Shreman, an independent college activist who has left the Obama administration “under the cloud of morality,” is now helping the Biden administration make higher edic rules. Critics find that these rules support community colleges, regardless of school performance, and ignore achievements in the vocational-college sector.

“We do not support the ideas of random winners in the higher education sector,” said Aaron Henry Nek, executive director of the Pennsylvania Private School Administrators Association. One-sided financial support discriminates against students who decide to attend other institutions with better student achievement than the government-sponsored option.

One area that advocates for community college and college colleges agree — serving non-traditional students distorts numbers and makes it difficult to measure results. Waiting for these students — many of them older, full-time, or struggling in high school — expects four-year-olds to graduate at the same level as unrealistic and undermine the goal of transition. That’s why vocational college advocates refer to job placement as another measure of success.

“There are many professions in vocational colleges – aviation and car technicians, green power from windmills and solar panels, nursing and medical assistants, truck driving, HVC – all of these professions are seen by Americans every day, and a large part is produced by our sector. it is ; Altimire said. “My question to policymakers is – what will graduates of those professions do to feed the future manpower pipeline? Where do those graduates come from? ”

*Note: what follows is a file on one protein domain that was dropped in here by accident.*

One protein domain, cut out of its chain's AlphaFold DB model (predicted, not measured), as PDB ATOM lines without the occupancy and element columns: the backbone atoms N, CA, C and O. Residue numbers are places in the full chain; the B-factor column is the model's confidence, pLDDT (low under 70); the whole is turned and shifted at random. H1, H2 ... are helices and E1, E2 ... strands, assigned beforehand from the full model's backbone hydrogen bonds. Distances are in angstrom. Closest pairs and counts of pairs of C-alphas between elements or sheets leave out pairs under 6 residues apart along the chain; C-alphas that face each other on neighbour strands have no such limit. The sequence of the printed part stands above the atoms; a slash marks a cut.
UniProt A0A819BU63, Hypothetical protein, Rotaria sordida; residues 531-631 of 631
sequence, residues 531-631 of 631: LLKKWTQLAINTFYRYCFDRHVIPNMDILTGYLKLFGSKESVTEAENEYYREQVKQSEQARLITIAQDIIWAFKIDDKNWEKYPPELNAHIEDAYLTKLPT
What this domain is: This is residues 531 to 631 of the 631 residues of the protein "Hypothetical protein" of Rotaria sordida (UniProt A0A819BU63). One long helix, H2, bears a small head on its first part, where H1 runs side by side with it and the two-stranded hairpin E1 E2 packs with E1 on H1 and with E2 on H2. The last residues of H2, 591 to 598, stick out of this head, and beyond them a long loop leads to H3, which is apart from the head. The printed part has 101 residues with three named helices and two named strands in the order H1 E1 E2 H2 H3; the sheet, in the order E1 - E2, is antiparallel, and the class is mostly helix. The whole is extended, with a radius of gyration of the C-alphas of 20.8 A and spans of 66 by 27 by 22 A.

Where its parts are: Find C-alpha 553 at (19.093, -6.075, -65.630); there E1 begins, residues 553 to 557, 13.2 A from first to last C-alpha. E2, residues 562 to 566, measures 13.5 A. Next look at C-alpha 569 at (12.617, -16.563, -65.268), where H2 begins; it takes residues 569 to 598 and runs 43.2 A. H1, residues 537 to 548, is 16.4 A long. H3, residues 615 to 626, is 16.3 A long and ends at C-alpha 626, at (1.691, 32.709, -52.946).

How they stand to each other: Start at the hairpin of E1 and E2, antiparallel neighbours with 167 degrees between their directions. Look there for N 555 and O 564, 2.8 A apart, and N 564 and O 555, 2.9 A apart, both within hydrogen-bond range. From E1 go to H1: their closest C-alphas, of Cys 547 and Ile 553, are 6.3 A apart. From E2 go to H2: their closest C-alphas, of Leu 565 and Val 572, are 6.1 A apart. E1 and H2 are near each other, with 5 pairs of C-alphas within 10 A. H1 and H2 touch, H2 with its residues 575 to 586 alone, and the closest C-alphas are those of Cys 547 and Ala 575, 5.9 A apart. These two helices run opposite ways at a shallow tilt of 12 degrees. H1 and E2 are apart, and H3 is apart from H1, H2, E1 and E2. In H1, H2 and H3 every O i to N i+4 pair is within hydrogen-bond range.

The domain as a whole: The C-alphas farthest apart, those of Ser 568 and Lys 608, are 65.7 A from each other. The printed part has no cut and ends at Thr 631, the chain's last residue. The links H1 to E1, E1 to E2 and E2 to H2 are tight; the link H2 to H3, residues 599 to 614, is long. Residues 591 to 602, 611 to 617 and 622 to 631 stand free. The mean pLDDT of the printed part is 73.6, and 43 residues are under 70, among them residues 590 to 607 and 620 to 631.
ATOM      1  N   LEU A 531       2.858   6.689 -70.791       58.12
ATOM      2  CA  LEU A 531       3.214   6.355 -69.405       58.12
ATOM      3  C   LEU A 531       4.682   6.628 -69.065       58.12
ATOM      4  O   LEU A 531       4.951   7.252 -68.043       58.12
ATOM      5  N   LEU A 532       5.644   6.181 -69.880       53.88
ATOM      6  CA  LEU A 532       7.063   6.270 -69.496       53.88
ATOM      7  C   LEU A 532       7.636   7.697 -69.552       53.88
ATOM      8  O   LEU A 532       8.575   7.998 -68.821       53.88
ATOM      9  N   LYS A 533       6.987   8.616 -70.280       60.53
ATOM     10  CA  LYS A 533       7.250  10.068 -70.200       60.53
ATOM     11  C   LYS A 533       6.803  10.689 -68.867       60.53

There may be lessons learned from many private companies, including many Fortune 500 companies that partner with schools. It is a clear indication that their investment is valuable to the school program and that it is producing qualified and qualified graduates who are valued as valuable employees. FedEx, H&R Block, MacDonald, UPS and Target are just a few of the companies that are developing these partnerships with both community colleges and vocational colleges.

“Throwing money is not the answer,” adds Dominico.